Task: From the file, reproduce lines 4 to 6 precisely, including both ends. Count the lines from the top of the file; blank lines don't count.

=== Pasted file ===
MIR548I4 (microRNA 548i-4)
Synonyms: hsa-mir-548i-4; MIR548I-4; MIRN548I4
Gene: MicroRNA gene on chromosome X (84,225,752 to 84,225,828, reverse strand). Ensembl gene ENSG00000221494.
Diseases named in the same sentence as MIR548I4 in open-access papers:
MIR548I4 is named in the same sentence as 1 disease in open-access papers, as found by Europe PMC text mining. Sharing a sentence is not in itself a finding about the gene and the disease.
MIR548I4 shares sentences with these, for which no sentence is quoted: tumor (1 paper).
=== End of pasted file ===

Diseases named in the same sentence as MIR548I4 in open-access papers:
MIR548I4 is named in the same sentence as 1 disease in open-access papers, as found by Europe PMC text mining. Sharing a sentence is not in itself a finding about the gene and the disease.
MIR548I4 shares sentences with these, for which no sentence is quoted: tumor (1 paper).